When a policy proposal has the bipartisan support of Republican Gov. Arnold Schwarzenegger, Democratic state Treasurer Phil Angelides and the Natural Resources Defense Council, can it really be a bad idea? Quite simply, yes. That's the verdict on the bill now in the state Legislature to allow hybrid cars getting at least 45 miles per gallon to use the carpool lane, even if they hold just one occupant.
Politicians should think seriously about the consequences of this proposal.
Carpool lanes -- formally called high occupancy vehicle, or HOV, lanes -- were put in place to ease traffic congestion and to improve the efficiency of our freeways. So the first problem with allowing hybrids into HOV lanes is that these additional vehicles will soon use up the carpool lanes' capacity, making them nearly as congested as the regular lanes.
Proponents, such as Jeff Morales, former director of Caltrans, try to reassure us by noting that over the next 15 years, hybrids will make up, at most, 2% of the vehicle fleet.
But 2% of the 29 million vehicles already on our roads would be 580,000 vehicles. If even half of those hybrids tried to use the HOV lanes at rush hour, the lanes would be swamped. It is predicted by the Bay Area's Metropolitan Transportation Commission that by 2010, seven of the region's 18 HOV corridors will be at capacity, and by 2025 nearly all of them will be congested.
It is true that the measure pending before the Legislature would expire in 2008, but by that time driving in the carpool lane will have become an entitlement for the 50,000 to 70,000 hybrid owners in the state. It probably would prove difficult to prevent the law's extension. The larger the entitled group becomes, the harder it will be to alter the law.
Also, letting in thousands of hybrid cars probably would create an enforcement nightmare for the California Highway Patrol. Today, a Prius is instantly recognizable as a hybrid. But the hybrids due out in 2005, 2006 and 2007 model years will be identical in appearance to ordinary cars; it's just an engine option, not a different body style. They would be identified as authorized HOV-lane users only by a small decal.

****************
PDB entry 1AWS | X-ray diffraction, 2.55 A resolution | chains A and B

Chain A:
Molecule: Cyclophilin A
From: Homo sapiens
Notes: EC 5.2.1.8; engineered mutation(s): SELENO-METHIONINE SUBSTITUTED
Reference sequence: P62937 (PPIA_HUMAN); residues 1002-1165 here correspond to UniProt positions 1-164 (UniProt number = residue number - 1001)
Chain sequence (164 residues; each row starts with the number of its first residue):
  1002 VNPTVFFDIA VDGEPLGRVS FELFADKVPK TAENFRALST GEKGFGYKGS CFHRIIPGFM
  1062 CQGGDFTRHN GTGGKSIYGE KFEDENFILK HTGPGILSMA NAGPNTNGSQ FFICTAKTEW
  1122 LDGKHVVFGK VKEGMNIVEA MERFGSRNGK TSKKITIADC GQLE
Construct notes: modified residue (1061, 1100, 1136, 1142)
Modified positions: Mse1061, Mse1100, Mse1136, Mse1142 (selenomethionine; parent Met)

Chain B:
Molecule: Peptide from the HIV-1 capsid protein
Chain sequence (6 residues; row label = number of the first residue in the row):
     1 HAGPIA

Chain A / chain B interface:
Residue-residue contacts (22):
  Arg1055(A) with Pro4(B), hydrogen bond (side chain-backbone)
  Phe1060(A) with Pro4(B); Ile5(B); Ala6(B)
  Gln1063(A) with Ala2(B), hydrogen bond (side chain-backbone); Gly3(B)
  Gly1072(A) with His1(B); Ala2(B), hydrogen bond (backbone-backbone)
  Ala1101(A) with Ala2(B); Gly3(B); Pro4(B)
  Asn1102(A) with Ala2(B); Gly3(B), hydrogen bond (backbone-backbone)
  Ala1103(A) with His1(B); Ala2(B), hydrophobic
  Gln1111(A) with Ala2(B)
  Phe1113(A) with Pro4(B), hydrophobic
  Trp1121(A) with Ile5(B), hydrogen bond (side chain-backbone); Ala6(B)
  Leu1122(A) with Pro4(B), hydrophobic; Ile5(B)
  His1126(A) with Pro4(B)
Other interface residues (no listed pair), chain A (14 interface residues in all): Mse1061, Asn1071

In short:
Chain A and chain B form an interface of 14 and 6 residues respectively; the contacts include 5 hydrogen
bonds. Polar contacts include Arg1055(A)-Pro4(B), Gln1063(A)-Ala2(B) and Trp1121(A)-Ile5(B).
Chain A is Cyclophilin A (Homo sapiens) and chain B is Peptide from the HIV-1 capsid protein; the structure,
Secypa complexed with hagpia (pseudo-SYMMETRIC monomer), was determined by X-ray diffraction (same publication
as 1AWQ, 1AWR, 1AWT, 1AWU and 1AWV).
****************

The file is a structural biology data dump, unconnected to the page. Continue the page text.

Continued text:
Once drivers of the nonhybrid versions of these same models catch on, many of them will take their chances in the HOV lanes.
And the implications go far beyond congestion in the HOV lanes and law enforcement. In their original incarnation, HOV lanes were intended to be used for express bus service. Adding congestion to the HOV lanes would destroy the attraction of using regional express bus service -- a way to move people quickly and more affordably than building rail lines or other forms of mass transit.
Clogging up the HOV lanes also precludes the possibility of turning some of them into high-occupancy/toll lanes, where single-occupant vehicles are allowed to use the carpool lane if they are willing to pay a toll. Higher tolls are charged electronically during rush hours to manage traffic flow, as has been done for years in San Diego and Orange County. Plans are underway in a dozen other metro areas around the nation for similar toll lanes.
These high-occupancy/toll lanes do three very good things.
First, they give all drivers the option of paying for a faster trip when it's really important to them.
Second, they add only a limited number of cars to the lane, controlled by the size of the toll. That gives express bus service an uncongested guideway -- offering a real speed advantage over freeway driving.
And third, they generate toll revenue to help pay for expanding the HOV/toll system.
When I was a boy, my father taught me the importance of always selecting the right tool for the job. Carpool lanes are a tool for managing traffic and making our freeways flow better. There are many ways public policy can encourage less-polluting and more energy-efficient vehicles. But trying to make HOV lanes solve energy and emissions problems is using the wrong tool for the job.